Sarah J. Carlson

Contemporary Young Adult Author

Non-writers just don’t understand: What’s the name for the rope things they use at airports to make lines?


cant finishDoes this ever happen to you? Here you are writing awesomeness and then you get stuck on the name for something. You know what it is, you can picture it in your head, but you just…don’t…know what it’s called! This JUST happened to me. I’m trying to fix up an airport scene in Hooligans in Shining Armour describing how Fiona bought her plane ticket back to the U.S. and her brothers are waiting to say goodbye to her just past the… WHAT ARE THOSE STRETCHY ROPE THINGS THAT MAKE LINES CALLED?

linesLol sorry for shouting, but that totally cramped my awesome flow of narration.By the way, apparently they’re called line divider rope. Thank God for the internet. So I wonder if in the U.K. and Singapore and most of the rest of the world they’re called queue divider rope. Cue that drumbeat ending with a cymbal crash always used for bad jokes that I ALSO don’t have a good way to describe 😛

Other personal examples:

1. The thing that stores, generally not in the U.S. that I’ve seen, pull down over their storefronts when they close?

shuttered shopAnswer (I think): shutter, so you’d say shuttered shops

2. The part of the door frame where you close the door, so like if you were leaning on an open door, what would you be leaning on?

Door_In_Door_FrameAnswer: door jamb

3) What you call the up and down rail things in a metal gate. Rods?

scrirg185Answer: So my brain just kind of failed me on this one. Apparently they’re just bars haha. We’ll just say I over-thought it.

All these things you never consider until you have to describe them in words so other people know what you’re thinking.

What’s the last last object or sensation or whatever you realized you didn’t know the word for?

19 thoughts on “Non-writers just don’t understand: What’s the name for the rope things they use at airports to make lines?

  1. Charles Colp

    I actually had this same problem the other day. The major difference, I knew the word but I was misspelling it. I had decided in my head the inside of the door was made of jelly and it was spelled “door jam” It took sever times before I realized what I had done wrong.


    1. sjoycarlson Post author

      my research revealed it is in fact called a line divider rope. Then THAT made me wonder…. in the UK and Singapore and Australia and all that, is it a QUEUE divider rope? I spend way too much time thinking about British English….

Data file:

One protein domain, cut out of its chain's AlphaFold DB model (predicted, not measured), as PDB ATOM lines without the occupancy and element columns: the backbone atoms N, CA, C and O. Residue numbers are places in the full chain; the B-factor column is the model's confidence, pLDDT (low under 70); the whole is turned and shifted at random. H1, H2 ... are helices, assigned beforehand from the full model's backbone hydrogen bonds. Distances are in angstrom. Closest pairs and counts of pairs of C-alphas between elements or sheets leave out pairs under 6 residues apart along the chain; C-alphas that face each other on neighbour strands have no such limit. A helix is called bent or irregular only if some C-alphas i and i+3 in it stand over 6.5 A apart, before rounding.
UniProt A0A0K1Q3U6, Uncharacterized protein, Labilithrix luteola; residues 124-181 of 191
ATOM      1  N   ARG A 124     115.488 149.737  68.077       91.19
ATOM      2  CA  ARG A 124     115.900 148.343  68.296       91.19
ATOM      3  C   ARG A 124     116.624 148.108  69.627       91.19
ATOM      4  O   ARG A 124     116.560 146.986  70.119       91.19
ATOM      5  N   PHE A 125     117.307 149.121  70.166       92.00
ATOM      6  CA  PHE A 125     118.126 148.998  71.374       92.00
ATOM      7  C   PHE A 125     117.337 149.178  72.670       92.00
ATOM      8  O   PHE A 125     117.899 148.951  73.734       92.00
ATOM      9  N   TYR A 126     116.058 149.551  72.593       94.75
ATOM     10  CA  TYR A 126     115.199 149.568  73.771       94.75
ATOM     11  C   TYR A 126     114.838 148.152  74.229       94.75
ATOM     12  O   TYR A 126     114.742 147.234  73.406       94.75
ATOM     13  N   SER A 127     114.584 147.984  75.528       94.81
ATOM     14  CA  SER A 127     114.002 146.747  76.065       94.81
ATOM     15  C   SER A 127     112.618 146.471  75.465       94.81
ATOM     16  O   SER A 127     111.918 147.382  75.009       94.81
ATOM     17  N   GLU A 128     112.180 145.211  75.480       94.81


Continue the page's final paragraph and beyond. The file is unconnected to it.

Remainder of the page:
Liked by 1 person

      1. leesha0304

        I’ve actually added British English words to my vocab (due to reading an ungodly amount of regency romance novels) – including, referring to a group of people as “you lot.” :p

        Queue divider rope sounds cooler.


      2. sjoycarlson Post author

        Hahahaaaa yeah I’ve adopted dodgy. I really want to use gutted as well but I don’t feel I have the street cred. Also contemplating “give it a miss”


  2. phantomwriter143

    Oh, my. I don’t think I can remember the last one. It happens so frequently that it’s become a habit and something I forget as soon as it’s happened. You’re such a writer. And yes, you’re right, non-writers just don’t get it.


    1. sjoycarlson Post author

      Hahaaaa. I really had to think about what other examples were lol. Maybe a need to get a day job again. But I bet our vocabulary is far superior to all those non-writers because we know crazy words like….oh crap now I forgot the examples.:P But really though, I bet we do.


      1. phantomwriter143

        Oh, I know we do. I’m not being arrogant about that. It’s just a fact. My co-workers look at me all the time when I pull out the big guns. Some recent ones were: scuttlebutt, anthropomorphism, and sans (a small word, but apparently a lot of people don’t know it). Embrace the vocabulary!!!

        Liked by 2 people

  3. Eliza

    What did writers do before the internet? Well Shakespeare and Dr Seuss just made up words. Sometimes that seems very tempting.

    I have a first-person narrator who has a legitimate reason not to know words and last week I wrote “what’s the word?” as a place holder until I figure it out, but I’m thinking about leaving it there. Blame it on my narrator.


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